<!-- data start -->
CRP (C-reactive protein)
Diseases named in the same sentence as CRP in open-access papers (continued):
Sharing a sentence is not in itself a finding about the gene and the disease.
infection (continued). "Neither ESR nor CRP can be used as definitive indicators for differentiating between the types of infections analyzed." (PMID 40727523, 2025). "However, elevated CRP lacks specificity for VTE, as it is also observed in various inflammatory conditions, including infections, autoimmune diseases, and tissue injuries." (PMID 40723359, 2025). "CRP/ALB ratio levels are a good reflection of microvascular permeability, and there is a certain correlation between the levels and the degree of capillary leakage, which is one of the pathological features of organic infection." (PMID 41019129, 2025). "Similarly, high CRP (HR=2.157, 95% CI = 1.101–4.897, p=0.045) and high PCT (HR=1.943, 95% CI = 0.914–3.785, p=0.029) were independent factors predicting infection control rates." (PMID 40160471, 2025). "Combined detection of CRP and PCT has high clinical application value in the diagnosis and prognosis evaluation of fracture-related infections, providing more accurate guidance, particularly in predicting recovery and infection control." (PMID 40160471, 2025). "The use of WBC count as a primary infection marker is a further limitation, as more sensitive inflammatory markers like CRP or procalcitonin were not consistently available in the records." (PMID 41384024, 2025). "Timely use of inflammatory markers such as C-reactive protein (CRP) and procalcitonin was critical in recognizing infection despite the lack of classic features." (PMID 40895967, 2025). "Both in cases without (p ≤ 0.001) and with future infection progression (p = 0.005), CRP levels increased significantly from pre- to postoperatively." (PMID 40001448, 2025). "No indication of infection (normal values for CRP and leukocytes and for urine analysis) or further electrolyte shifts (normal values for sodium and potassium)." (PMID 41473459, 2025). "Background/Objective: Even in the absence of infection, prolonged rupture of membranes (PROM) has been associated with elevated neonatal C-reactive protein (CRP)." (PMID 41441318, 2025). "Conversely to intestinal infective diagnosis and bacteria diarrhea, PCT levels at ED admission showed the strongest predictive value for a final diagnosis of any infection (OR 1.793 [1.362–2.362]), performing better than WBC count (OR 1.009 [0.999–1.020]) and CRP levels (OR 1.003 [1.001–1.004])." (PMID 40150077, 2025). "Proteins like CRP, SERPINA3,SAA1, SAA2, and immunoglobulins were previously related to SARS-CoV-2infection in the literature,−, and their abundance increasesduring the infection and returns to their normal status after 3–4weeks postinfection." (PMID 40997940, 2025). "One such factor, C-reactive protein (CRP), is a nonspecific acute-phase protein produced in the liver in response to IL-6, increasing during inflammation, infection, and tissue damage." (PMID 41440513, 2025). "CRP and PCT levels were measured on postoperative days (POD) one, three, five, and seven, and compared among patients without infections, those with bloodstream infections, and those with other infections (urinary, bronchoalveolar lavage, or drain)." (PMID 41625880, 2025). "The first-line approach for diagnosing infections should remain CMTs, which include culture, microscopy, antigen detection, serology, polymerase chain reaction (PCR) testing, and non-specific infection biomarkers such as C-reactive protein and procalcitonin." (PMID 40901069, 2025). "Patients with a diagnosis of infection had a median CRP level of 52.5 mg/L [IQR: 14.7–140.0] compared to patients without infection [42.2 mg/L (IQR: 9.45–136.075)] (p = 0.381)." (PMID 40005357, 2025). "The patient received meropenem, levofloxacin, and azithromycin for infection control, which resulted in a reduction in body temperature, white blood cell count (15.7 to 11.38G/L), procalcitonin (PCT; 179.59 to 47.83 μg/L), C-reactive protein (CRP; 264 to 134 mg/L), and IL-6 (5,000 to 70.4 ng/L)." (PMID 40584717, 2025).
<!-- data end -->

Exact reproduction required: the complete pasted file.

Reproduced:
CRP (C-reactive protein)
Diseases named in the same sentence as CRP in open-access papers (continued):
Sharing a sentence is not in itself a finding about the gene and the disease.
infection (continued). "Neither ESR nor CRP can be used as definitive indicators for differentiating between the types of infections analyzed." (PMID 40727523, 2025). "However, elevated CRP lacks specificity for VTE, as it is also observed in various inflammatory conditions, including infections, autoimmune diseases, and tissue injuries." (PMID 40723359, 2025). "CRP/ALB ratio levels are a good reflection of microvascular permeability, and there is a certain correlation between the levels and the degree of capillary leakage, which is one of the pathological features of organic infection." (PMID 41019129, 2025). "Similarly, high CRP (HR=2.157, 95% CI = 1.101–4.897, p=0.045) and high PCT (HR=1.943, 95% CI = 0.914–3.785, p=0.029) were independent factors predicting infection control rates." (PMID 40160471, 2025). "Combined detection of CRP and PCT has high clinical application value in the diagnosis and prognosis evaluation of fracture-related infections, providing more accurate guidance, particularly in predicting recovery and infection control." (PMID 40160471, 2025). "The use of WBC count as a primary infection marker is a further limitation, as more sensitive inflammatory markers like CRP or procalcitonin were not consistently available in the records." (PMID 41384024, 2025). "Timely use of inflammatory markers such as C-reactive protein (CRP) and procalcitonin was critical in recognizing infection despite the lack of classic features." (PMID 40895967, 2025). "Both in cases without (p ≤ 0.001) and with future infection progression (p = 0.005), CRP levels increased significantly from pre- to postoperatively." (PMID 40001448, 2025). "No indication of infection (normal values for CRP and leukocytes and for urine analysis) or further electrolyte shifts (normal values for sodium and potassium)." (PMID 41473459, 2025). "Background/Objective: Even in the absence of infection, prolonged rupture of membranes (PROM) has been associated with elevated neonatal C-reactive protein (CRP)." (PMID 41441318, 2025). "Conversely to intestinal infective diagnosis and bacteria diarrhea, PCT levels at ED admission showed the strongest predictive value for a final diagnosis of any infection (OR 1.793 [1.362–2.362]), performing better than WBC count (OR 1.009 [0.999–1.020]) and CRP levels (OR 1.003 [1.001–1.004])." (PMID 40150077, 2025). "Proteins like CRP, SERPINA3,SAA1, SAA2, and immunoglobulins were previously related to SARS-CoV-2infection in the literature,−, and their abundance increasesduring the infection and returns to their normal status after 3–4weeks postinfection." (PMID 40997940, 2025). "One such factor, C-reactive protein (CRP), is a nonspecific acute-phase protein produced in the liver in response to IL-6, increasing during inflammation, infection, and tissue damage." (PMID 41440513, 2025). "CRP and PCT levels were measured on postoperative days (POD) one, three, five, and seven, and compared among patients without infections, those with bloodstream infections, and those with other infections (urinary, bronchoalveolar lavage, or drain)." (PMID 41625880, 2025). "The first-line approach for diagnosing infections should remain CMTs, which include culture, microscopy, antigen detection, serology, polymerase chain reaction (PCR) testing, and non-specific infection biomarkers such as C-reactive protein and procalcitonin." (PMID 40901069, 2025). "Patients with a diagnosis of infection had a median CRP level of 52.5 mg/L [IQR: 14.7–140.0] compared to patients without infection [42.2 mg/L (IQR: 9.45–136.075)] (p = 0.381)." (PMID 40005357, 2025). "The patient received meropenem, levofloxacin, and azithromycin for infection control, which resulted in a reduction in body temperature, white blood cell count (15.7 to 11.38G/L), procalcitonin (PCT; 179.59 to 47.83 μg/L), C-reactive protein (CRP; 264 to 134 mg/L), and IL-6 (5,000 to 70.4 ng/L)." (PMID 40584717, 2025).